Vegetarians/vegans should be aware that one of the components, carboxymethyl chitosan, described as being of ”marine origin”, is likely to be derived from the shells of crustaceans such as crabs and prawns. The manufacturer has made no claim that the product is suitable for vegetarians.This toothpaste does not contains fluoride, which some consumers prefer. However the distributor's website states that the range has now been extended to include fluoride.
The tube contains 100ml of toothpaste.A small logo depicting an opened cosmetic pot and bearing the cipher “12M” can be found on both the tube and the box. This indicates that the toothpaste should be used within twelve months of opening to perform at its best.
The company who distribute Aloe Dent in the UK are William Ransom & Son based in Hertfordshire using the brand name of “Optima Health and Nutrition”.William Ransom & Son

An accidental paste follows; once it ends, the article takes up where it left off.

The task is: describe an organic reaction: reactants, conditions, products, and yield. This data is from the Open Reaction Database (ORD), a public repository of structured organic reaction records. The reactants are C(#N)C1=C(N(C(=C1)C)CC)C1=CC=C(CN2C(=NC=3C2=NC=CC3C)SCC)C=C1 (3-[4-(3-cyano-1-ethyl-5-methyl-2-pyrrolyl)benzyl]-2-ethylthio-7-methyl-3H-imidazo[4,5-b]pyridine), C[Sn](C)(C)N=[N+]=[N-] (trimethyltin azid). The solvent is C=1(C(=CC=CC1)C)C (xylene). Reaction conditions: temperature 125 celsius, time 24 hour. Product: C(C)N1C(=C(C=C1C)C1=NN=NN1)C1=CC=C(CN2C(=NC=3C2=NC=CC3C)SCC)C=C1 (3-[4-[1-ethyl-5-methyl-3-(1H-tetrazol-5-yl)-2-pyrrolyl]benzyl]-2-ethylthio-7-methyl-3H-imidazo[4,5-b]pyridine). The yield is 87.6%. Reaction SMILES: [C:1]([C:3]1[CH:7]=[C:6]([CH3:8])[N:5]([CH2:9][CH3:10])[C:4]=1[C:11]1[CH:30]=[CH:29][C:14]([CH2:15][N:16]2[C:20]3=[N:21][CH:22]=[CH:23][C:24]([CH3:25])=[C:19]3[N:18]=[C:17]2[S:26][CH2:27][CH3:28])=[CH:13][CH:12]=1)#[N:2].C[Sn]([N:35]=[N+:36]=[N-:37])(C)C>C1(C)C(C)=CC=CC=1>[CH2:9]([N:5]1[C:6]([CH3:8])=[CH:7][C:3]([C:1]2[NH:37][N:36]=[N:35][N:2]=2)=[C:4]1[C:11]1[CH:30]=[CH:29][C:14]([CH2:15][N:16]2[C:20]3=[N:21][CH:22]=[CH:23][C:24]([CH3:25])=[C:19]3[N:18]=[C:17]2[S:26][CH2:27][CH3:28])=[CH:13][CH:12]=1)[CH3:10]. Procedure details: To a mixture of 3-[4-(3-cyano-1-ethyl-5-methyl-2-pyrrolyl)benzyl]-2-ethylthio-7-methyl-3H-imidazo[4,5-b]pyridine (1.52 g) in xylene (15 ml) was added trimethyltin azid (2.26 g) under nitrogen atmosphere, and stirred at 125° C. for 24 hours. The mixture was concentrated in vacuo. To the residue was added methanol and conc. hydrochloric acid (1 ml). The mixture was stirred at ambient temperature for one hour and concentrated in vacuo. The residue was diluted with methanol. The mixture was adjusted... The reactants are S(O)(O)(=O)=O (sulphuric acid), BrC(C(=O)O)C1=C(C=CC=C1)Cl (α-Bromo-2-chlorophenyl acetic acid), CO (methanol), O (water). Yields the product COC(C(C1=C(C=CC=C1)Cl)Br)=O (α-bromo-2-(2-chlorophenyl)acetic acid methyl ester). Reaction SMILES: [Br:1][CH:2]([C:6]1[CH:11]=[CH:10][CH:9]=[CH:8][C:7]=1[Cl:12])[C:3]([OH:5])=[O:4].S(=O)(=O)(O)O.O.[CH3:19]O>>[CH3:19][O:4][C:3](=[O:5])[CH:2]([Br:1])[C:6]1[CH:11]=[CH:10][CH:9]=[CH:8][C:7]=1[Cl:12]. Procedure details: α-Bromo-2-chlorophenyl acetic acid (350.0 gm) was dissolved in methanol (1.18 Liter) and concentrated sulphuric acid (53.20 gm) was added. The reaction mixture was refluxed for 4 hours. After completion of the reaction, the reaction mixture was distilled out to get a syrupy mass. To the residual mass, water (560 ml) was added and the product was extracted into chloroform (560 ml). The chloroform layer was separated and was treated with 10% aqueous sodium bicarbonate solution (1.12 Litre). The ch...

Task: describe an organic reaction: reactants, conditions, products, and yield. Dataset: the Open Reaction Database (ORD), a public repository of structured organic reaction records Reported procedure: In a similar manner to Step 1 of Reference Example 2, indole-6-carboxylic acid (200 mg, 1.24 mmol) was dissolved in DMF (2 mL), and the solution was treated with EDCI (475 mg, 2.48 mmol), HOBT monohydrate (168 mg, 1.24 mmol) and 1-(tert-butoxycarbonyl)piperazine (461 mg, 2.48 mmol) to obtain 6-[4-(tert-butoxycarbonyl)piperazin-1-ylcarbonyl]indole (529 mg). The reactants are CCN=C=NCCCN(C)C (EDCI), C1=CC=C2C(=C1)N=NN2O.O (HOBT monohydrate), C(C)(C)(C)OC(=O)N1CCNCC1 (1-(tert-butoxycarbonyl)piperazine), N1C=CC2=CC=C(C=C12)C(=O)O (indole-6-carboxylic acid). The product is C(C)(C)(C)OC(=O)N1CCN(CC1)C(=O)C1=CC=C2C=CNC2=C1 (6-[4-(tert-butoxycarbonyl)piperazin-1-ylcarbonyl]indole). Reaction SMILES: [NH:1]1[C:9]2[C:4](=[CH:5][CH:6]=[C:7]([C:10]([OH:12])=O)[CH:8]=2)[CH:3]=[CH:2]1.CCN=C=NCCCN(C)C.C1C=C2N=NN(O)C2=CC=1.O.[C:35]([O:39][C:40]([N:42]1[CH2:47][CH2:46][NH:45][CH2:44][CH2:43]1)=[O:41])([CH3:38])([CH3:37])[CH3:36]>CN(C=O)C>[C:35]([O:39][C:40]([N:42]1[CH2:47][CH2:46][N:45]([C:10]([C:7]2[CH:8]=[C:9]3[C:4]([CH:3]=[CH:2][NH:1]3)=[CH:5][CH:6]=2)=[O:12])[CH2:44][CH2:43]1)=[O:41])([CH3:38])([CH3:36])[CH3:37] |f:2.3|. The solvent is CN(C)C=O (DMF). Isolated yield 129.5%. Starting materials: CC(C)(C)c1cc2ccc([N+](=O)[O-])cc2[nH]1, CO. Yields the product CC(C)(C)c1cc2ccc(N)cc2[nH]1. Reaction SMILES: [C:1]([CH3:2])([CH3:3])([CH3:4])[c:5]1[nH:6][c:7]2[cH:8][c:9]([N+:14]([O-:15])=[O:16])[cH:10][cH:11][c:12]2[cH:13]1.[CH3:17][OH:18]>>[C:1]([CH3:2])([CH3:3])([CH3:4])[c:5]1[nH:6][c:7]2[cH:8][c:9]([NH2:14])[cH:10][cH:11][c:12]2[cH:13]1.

Alexander House, 40a Wilbury Way,
Hitchin, Hertfordshire SG4 0AP
Tel: +44 (0)1462 437615
Fax: +44 (0)1462 420528
The company website is: www.williamransom.com/home.asp?nid=152&pid=3An additional product-specific website can be found at: www.aloedent.co.uk/
The Aloe Dent range includes a range of dental care products other than toothpaste (mouth washes, breath fresheners, floss… more reviews, another time!)
So in summary……
For me, this is a high quality and very effective product and the loyal following Aloe Dent has gained is testimony to this but the nature of the texture, flavour and lack of vegetarian credentials mean that it will not suit everyone.
Product Information : AloeDent Toothpaste
Manufacturer's product descriptionA breakthrough in the science of oral hygiene.
Long Name: Toothpaste
Type for Subname: Toothpaste
Listed on Ciao since: 17/12/2008